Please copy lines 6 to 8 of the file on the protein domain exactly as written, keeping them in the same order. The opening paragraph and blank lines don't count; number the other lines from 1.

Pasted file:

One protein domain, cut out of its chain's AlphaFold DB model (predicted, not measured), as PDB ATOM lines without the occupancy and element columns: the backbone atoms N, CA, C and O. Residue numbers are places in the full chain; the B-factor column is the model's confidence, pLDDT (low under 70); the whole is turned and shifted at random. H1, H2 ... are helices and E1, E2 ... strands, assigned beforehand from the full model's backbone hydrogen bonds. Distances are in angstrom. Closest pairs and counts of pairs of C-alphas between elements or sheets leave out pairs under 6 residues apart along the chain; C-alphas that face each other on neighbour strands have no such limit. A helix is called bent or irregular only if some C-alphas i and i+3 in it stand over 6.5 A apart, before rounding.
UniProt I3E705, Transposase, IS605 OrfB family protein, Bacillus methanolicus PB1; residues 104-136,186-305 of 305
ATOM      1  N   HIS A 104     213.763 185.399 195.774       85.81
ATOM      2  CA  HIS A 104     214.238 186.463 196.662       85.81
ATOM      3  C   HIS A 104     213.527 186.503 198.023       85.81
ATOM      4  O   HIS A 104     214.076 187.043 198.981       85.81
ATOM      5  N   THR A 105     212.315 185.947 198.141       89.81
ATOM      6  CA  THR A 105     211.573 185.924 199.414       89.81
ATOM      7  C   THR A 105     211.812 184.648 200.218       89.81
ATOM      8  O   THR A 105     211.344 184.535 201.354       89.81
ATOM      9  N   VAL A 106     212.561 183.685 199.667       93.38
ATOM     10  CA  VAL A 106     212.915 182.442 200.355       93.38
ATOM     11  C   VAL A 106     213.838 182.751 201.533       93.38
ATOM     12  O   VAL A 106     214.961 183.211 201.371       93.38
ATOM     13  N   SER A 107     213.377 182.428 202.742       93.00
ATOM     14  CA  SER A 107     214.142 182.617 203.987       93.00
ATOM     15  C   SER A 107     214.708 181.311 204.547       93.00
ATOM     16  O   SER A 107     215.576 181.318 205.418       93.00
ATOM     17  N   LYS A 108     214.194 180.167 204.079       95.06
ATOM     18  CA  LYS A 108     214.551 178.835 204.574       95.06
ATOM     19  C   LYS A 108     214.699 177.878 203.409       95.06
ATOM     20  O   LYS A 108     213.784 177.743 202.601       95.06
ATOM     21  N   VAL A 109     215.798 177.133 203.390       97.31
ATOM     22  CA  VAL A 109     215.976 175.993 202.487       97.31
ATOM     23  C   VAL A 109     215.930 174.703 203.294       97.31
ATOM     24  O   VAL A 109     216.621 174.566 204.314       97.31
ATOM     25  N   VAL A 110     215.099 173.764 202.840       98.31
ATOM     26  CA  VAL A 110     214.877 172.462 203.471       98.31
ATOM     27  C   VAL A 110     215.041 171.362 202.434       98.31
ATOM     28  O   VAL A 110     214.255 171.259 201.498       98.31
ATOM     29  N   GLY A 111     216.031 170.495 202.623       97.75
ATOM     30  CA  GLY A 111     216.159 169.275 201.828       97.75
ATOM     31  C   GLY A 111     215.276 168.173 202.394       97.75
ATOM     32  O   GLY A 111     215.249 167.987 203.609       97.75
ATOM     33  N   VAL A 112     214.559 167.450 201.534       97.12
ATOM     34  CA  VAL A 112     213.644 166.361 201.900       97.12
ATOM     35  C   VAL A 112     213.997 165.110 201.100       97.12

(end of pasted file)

ATOM      5  N   THR A 105     212.315 185.947 198.141       89.81
ATOM      6  CA  THR A 105     211.573 185.924 199.414       89.81
ATOM      7  C   THR A 105     211.812 184.648 200.218       89.81